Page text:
Call for proposals for a thematic issue of University Museums and Collections Journal UMACJ
UMAC, ICOM’s International Committee for university museums and collections, through 2020 and 2021 have undertaken an “Ethics of Repatriation and Restitution” study in partnership with other ICOM groups (ETHCOM, ICME and ICOM Australia), and with UNIVERSEUM, the European network of university museums. This project was part of ICOM’s commitment to research and address issues of decolonization. The project involved considerable international dialogue and exchange between university museums and source communities. It resulted in a draft set of guidelines designed to assist universities on the issue of restitution and repatriation and augment the ICOM Code of Ethics.
The project uncovered many interesting examples of repatriation from the higher education sector as part of university decolonisation strategies. We are now seeking to capture these for a thematic edition of the University Museums and Collections Journal. Given that the issue of repatriation will dominate the coming generation or two of museum practice, we believe it is important to capture the details of some of the initial repatriation efforts from universities. Universities must address the issue of heritage tainted with histories of violence, forceful occupation, oppression, exploitation, unethical research, and war. Most importantly, we must go beyond university museums, deep into our departments, laboratories and institutes, which are full of items embodying uncomfortable truths.
We are seeking two different types of papers with this call:
- Papers that discuss and scope the changes in universities and university museums currently underway and frame these within the theoretical contexts of either museology, education, sociology, cultural studies or organisation and institution theory, or some combination of these.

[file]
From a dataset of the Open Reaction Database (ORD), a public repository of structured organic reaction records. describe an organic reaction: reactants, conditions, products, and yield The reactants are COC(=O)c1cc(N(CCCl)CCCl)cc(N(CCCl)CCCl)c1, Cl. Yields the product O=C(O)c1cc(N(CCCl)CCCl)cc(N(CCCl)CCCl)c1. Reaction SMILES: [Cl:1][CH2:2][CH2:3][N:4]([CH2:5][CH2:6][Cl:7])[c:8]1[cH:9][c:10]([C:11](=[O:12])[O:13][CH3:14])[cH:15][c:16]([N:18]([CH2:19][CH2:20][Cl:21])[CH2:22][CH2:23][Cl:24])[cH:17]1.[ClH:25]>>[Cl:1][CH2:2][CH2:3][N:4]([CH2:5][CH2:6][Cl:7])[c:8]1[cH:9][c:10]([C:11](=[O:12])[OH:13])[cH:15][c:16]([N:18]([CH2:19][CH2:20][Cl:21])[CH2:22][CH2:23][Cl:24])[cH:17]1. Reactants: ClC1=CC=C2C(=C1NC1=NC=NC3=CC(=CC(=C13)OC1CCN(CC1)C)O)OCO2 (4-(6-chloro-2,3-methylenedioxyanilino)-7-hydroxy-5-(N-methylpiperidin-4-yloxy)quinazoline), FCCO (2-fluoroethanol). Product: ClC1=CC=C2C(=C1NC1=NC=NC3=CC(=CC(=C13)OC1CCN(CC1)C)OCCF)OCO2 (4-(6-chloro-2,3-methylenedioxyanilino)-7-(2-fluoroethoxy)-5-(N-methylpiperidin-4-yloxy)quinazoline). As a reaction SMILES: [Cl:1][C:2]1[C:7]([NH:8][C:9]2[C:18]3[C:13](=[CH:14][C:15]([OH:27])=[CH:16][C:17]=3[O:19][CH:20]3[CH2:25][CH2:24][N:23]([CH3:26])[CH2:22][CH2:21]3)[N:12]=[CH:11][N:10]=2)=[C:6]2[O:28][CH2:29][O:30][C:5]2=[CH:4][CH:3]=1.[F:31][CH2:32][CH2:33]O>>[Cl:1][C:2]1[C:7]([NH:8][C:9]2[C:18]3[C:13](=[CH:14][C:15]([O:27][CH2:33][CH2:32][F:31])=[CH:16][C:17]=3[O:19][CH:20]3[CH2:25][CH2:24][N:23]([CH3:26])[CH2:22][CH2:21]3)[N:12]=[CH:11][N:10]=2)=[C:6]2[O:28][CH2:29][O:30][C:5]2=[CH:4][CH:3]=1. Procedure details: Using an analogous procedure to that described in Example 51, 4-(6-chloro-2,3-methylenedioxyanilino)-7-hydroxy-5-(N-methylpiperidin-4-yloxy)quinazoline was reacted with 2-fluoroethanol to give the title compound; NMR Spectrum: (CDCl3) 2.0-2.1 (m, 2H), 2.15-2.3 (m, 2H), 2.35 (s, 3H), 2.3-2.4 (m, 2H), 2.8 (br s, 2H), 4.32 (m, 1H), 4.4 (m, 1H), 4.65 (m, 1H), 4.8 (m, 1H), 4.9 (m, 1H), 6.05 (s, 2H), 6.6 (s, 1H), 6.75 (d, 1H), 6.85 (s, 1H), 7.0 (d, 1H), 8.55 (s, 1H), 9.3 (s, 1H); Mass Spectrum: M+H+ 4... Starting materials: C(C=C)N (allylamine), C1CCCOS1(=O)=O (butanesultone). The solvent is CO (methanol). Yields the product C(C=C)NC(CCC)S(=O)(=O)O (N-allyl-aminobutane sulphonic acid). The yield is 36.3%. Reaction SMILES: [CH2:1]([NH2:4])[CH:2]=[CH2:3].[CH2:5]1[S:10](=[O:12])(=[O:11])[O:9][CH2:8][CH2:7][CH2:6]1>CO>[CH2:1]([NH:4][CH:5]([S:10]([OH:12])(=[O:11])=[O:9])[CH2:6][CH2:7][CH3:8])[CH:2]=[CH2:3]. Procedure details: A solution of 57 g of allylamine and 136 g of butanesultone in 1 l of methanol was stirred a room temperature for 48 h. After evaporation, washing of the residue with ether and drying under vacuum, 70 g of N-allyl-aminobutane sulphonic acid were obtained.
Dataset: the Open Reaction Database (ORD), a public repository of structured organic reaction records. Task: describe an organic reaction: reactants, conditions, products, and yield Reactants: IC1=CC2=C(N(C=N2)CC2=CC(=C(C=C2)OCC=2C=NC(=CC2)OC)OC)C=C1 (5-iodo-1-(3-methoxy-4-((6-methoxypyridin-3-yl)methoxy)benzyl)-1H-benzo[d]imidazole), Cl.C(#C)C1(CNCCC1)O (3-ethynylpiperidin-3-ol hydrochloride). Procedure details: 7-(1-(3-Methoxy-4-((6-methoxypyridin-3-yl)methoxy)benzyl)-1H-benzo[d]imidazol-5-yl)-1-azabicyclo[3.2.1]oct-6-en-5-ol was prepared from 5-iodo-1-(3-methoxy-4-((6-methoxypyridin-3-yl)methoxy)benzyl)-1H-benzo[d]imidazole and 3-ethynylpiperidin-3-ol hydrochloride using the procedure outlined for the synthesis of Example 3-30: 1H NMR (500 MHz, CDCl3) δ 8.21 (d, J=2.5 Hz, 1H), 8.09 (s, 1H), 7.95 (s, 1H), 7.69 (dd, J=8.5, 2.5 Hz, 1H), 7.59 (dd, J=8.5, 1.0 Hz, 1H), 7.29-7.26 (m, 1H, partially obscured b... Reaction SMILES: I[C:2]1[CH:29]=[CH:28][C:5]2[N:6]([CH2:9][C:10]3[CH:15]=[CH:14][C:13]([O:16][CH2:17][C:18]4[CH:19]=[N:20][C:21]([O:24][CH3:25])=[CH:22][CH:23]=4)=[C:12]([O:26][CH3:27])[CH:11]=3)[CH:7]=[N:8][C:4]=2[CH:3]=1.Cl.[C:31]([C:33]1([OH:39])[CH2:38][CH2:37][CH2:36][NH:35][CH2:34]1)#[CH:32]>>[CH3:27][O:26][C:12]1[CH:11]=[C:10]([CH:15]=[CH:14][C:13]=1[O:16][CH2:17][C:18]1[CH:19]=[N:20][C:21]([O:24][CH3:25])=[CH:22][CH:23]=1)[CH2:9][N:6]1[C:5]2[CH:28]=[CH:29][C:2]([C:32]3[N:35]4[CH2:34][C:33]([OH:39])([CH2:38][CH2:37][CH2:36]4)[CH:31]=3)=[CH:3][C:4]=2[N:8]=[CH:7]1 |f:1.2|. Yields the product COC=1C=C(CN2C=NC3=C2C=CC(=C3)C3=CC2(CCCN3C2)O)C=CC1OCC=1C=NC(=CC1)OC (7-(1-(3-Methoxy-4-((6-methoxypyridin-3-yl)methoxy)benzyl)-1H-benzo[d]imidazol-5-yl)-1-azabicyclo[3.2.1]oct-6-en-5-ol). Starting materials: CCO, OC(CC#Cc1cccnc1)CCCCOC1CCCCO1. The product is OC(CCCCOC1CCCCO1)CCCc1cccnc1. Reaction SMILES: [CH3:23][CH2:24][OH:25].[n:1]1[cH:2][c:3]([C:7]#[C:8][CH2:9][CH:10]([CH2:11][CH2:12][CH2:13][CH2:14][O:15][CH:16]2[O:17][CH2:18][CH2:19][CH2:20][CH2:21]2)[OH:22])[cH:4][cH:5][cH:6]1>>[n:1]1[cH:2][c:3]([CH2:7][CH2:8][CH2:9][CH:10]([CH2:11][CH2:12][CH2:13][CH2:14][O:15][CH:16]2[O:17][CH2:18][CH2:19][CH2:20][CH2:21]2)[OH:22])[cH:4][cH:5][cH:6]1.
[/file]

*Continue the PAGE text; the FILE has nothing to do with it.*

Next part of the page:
- Case studies of your university repatriation experience in the form of a proposal (under 1000 words) for a full article. Aspects that should/could be included are:-
- What was the nature of material repatriated?
- How and why did it initially become part of the university?
- Were you approached by source communities seeking material, or did you seek out source communities, or work with third parties?
- Why was it the right time to repatriate material?
- Did the repatriation provide learning, teaching and research opportunities? Will these be ongoing after the repatriation?
- Was there any resistance to the repatriation?
- Did the university (and university museum/collection) change as a result of the repatriation, including relationships with staff, students, alumni? If so, how?
For the case studies we prefer papers that are jointly authored by university practitioners and people from or representing source communities.
We are seeking both papers that either comply with or challenge the set of guidelines as currently expressed. You can find the guidelines here.
This thematic issue of UMACJ represents an opportunity to both develop a discourse around the changing paradigms of knowledge generation in higher education, and document some specific instances on the cusp of what is likely to be a generational change in our knowledge-based organisations as universities and their museums are transformed from being fixed points of cultural authority to fluid networks of cultural agency.
Proposals due: 31 December 2021.
Send proposal to email@example.com
Publication: aiming for late 2022 or early 2023
This special issue will be edited by: Steph Scholten (The Hunterian, University of Glasgow), Jilda Andrews (Australian National University), Nicole Crawford (University of Wyoming), Andrew Simpson (Macquarie University).